Kigali, Kigali Province, Rwanda

February 28, 2016

The Power of Saying It Out Loud

Last week, I wrote to you about the unsettled feeling I have here in Rwanda, the shifting ground and lack of stability. But a funny thing happened after I sent you the letter - I felt more settled, even though nothing had changed.

Later in the week, a friend called, and talked through a frustration and inadequacy she was feeling. I wasn’t sure what I could do, so I just listened.

"I guess I just thought it would help to get it out", she said, finally. "Did it?" I asked. "Yeah, actually."

Interestingly, there’s research that supports the idea that making the effort to form our deepest fears and thoughts into words or sounds - and then expressing them - lets us change our relationship to our minds.

I was writing about this weird property of our brains this week in a chapter of my upcoming book on depression, and like many of the things we know from neuroscience, it seems too simple to be true.

But it’s real, and it works.

By taking the time to wrap words around what we’re feeling, then talk them out or write them down, we fundamentally change our relationship to our experiences.

Try it out right now. Think about something that’s been eating at you, a nagging feeling, a worry you haven’t told anyone.

Then, give it voice:

I feel            

Describe the feeling, not the cause. Instead of saying “I feel             because            ”, try saying “I’m feeling             and it’s like            .”

Get detailed. What does it feel like? When does the feeling show up? What do and don’t you like about it?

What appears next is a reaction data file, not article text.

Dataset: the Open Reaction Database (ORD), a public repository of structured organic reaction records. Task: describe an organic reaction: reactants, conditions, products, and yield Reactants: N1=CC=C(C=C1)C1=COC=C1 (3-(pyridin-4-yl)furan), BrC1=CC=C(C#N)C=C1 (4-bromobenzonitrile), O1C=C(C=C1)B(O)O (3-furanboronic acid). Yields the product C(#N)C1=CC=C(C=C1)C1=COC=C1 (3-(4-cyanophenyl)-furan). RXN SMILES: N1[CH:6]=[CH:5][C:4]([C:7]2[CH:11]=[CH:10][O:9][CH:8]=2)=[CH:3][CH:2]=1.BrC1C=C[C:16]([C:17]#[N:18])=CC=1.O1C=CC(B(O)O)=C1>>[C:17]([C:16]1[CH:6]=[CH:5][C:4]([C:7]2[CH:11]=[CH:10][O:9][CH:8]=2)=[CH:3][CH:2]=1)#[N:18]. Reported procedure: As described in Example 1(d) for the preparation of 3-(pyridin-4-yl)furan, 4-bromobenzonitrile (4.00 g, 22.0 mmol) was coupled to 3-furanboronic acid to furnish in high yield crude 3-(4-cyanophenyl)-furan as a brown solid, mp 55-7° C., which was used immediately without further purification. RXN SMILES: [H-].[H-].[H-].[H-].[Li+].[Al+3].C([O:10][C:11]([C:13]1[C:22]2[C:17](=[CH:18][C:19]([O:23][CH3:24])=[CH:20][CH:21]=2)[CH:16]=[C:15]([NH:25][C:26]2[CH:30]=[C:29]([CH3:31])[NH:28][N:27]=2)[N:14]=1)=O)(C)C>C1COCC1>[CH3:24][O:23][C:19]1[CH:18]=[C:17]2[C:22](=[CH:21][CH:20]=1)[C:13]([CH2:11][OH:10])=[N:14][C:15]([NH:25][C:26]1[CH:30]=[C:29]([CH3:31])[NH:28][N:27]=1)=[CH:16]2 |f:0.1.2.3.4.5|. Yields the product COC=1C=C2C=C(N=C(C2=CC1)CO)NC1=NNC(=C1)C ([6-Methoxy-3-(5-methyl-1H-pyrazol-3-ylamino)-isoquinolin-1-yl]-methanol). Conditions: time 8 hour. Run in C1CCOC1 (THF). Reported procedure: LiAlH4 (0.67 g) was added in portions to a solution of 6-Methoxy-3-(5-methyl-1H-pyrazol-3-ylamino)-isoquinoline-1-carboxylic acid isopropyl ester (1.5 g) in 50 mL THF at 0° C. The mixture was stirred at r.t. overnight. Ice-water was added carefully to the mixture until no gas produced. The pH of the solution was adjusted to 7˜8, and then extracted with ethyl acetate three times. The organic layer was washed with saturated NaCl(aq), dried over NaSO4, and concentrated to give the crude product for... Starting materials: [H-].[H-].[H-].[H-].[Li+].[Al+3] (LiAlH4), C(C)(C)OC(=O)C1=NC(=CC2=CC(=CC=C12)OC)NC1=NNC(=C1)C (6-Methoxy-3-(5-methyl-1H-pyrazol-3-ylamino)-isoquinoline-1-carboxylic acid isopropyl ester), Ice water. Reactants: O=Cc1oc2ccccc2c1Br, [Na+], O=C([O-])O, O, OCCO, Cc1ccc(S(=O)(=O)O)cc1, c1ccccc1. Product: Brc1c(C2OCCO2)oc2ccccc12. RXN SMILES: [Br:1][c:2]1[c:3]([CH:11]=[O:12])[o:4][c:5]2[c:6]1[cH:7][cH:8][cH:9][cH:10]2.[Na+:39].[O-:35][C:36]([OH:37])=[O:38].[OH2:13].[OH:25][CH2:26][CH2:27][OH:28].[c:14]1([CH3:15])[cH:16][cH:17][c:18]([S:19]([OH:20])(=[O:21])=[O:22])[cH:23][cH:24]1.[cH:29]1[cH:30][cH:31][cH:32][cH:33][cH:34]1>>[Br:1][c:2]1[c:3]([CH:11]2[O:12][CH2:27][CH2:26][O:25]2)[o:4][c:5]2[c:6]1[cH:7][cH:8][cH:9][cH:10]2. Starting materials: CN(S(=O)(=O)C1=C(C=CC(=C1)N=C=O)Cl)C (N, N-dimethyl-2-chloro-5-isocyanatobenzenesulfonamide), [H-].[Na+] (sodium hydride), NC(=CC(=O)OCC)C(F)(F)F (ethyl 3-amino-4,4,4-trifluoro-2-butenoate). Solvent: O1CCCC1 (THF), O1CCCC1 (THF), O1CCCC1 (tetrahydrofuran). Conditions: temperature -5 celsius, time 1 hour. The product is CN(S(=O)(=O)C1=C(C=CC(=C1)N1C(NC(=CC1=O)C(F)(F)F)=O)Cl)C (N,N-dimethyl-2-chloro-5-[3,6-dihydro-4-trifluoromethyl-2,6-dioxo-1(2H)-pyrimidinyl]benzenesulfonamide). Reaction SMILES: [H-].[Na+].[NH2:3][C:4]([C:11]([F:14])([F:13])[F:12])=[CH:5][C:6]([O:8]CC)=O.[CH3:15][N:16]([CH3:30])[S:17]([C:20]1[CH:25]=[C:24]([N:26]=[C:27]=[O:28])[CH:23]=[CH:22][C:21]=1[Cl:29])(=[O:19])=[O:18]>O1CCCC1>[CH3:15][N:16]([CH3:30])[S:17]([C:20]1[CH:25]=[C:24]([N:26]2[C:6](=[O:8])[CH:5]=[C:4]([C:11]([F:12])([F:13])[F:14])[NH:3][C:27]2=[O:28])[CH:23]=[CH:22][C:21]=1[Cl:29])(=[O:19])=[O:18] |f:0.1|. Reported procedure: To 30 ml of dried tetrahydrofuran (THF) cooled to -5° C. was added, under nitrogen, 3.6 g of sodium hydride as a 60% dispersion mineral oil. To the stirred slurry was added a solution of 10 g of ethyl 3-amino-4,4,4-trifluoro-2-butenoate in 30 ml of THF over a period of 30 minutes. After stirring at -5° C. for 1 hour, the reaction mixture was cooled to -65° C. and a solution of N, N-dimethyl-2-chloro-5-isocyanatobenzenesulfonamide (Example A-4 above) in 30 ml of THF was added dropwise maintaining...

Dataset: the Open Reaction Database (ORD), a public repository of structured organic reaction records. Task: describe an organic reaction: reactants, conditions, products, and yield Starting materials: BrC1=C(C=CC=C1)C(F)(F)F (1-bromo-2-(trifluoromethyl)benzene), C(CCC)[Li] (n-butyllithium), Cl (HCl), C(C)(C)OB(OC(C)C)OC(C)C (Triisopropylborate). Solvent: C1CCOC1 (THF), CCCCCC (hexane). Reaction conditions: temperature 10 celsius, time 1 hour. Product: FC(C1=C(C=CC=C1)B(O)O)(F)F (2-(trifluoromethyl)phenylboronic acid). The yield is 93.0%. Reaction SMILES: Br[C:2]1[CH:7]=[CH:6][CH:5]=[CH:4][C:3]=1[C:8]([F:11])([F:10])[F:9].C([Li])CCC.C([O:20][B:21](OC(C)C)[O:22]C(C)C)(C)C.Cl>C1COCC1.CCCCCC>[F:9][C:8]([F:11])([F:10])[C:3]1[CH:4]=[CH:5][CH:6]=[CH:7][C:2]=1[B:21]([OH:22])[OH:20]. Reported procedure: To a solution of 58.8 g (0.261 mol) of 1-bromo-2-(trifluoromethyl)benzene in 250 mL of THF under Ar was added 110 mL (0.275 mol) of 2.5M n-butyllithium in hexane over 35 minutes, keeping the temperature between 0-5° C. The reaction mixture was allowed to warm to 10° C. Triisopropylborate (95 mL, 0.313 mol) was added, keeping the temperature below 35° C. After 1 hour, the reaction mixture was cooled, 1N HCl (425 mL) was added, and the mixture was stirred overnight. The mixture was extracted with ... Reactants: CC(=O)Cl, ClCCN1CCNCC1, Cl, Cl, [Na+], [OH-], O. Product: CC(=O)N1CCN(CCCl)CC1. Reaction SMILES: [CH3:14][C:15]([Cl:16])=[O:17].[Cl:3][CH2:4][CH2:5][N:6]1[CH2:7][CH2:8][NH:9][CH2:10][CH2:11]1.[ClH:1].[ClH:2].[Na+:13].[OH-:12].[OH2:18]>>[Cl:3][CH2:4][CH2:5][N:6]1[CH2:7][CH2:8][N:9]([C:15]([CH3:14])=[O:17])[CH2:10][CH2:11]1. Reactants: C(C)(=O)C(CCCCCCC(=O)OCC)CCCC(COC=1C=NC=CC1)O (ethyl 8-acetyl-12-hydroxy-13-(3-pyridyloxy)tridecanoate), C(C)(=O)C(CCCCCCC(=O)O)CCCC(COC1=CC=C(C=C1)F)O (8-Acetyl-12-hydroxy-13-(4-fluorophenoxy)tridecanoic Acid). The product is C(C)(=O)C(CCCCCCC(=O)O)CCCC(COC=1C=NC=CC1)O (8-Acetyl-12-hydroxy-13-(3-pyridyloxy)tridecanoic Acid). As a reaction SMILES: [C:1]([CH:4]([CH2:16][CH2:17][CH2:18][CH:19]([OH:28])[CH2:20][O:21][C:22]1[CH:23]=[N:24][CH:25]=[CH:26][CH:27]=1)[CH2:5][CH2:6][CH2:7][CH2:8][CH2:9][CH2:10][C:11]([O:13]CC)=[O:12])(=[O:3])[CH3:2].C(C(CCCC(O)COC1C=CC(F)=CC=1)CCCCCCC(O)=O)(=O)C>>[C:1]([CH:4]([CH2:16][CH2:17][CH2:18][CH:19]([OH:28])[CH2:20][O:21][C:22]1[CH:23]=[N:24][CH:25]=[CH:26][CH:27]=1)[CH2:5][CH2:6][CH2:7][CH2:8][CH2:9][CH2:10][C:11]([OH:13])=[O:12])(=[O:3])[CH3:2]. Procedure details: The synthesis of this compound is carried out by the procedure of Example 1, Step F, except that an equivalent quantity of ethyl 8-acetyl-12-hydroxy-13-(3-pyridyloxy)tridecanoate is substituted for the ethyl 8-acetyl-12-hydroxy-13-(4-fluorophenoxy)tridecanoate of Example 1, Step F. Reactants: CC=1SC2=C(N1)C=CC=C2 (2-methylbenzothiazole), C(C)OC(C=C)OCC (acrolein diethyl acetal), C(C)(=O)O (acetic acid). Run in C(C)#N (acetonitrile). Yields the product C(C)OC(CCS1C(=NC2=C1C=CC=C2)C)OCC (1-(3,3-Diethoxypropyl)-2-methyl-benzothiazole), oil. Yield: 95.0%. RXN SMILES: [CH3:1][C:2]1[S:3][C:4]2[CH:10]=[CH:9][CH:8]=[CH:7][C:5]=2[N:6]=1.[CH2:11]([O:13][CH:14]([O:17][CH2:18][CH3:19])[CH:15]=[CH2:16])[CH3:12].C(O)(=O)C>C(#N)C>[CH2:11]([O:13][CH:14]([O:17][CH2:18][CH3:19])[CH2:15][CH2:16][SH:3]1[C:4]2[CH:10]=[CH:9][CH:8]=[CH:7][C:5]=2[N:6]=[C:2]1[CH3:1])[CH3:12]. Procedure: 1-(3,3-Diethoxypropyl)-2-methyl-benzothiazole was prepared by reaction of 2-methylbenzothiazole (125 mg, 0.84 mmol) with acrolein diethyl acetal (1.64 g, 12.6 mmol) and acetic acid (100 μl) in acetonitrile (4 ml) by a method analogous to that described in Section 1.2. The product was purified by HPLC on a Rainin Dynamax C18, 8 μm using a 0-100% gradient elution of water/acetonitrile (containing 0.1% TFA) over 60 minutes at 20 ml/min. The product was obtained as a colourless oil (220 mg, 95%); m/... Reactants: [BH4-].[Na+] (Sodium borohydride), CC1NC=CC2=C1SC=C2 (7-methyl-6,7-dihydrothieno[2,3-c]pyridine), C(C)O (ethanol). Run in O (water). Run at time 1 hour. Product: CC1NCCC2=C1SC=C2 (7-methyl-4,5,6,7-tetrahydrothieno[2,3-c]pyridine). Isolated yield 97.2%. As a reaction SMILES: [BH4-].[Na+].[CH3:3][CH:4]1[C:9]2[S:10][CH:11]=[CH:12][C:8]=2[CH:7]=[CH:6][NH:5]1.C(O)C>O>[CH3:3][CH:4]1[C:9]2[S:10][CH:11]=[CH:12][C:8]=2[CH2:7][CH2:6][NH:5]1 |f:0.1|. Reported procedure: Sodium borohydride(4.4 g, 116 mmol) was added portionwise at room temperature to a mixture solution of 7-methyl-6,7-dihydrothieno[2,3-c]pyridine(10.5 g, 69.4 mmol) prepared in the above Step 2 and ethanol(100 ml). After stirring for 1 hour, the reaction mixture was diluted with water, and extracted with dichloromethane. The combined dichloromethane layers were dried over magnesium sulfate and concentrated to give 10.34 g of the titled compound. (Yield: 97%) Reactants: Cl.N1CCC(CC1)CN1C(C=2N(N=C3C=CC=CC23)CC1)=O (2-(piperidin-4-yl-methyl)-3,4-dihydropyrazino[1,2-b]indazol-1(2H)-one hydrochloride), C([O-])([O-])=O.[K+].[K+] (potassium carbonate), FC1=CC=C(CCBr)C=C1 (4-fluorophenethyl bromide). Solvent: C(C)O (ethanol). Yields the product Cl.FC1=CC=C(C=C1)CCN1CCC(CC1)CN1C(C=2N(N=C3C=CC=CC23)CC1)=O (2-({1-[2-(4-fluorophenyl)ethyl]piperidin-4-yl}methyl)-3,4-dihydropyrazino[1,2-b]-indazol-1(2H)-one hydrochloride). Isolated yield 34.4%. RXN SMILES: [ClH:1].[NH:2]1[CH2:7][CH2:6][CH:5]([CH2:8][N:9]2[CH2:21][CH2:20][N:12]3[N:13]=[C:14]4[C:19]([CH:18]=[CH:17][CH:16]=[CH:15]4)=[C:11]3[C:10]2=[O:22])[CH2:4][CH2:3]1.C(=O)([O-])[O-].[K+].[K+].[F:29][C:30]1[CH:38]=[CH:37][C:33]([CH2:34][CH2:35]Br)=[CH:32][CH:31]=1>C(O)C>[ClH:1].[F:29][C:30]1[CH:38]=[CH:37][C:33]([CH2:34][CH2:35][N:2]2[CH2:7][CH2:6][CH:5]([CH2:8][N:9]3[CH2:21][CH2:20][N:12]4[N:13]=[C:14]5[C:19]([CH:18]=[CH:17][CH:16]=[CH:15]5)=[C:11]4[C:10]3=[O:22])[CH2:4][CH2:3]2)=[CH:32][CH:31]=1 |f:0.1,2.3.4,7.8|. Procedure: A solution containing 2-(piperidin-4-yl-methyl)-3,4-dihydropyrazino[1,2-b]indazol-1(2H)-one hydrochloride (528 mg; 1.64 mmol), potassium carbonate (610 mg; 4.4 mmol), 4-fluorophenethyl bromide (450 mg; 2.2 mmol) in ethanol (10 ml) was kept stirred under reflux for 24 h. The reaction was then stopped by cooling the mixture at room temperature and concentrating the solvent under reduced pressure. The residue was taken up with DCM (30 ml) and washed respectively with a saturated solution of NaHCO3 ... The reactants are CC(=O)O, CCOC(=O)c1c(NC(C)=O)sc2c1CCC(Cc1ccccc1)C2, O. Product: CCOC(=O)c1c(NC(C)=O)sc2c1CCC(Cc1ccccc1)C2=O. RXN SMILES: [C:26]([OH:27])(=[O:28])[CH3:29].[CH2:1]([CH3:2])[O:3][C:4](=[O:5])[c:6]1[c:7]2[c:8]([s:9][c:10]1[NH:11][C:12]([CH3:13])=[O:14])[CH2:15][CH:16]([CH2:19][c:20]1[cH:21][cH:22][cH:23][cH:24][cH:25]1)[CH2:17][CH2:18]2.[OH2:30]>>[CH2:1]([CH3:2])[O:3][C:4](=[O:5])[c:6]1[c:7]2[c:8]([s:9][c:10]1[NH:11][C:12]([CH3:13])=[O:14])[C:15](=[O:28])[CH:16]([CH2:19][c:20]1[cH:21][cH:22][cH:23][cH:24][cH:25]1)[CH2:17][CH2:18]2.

Notice it for what it is, acknowledge it, and give it a space in reality. Write it down on paper, or talk it out to someone who can just listen.

We might worry that giving voice to our deepest fears makes them more real, dooms us to their reality. But what happens inside our brains is actually the opposite - when we get our thoughts and emotions out and accept them, we’re able to see them for what they are - some thoughts and emotions.

And that simple transformation is often enough to stop the hamster wheel of worries and what-ifs.

This week, if you notice any hamster wheels or dreaded thoughts running around in your head, try giving them a voice, and getting them out of your head and into the light.

You might find, as I did, that this simple action makes a pretty substantial difference. :)

Have a great week,

-Steven

p.s. The best thing I read all week has been on my mind every day since I read it - amazing food for thought. It’s about one woman’s choice to leave the “conscious community.”

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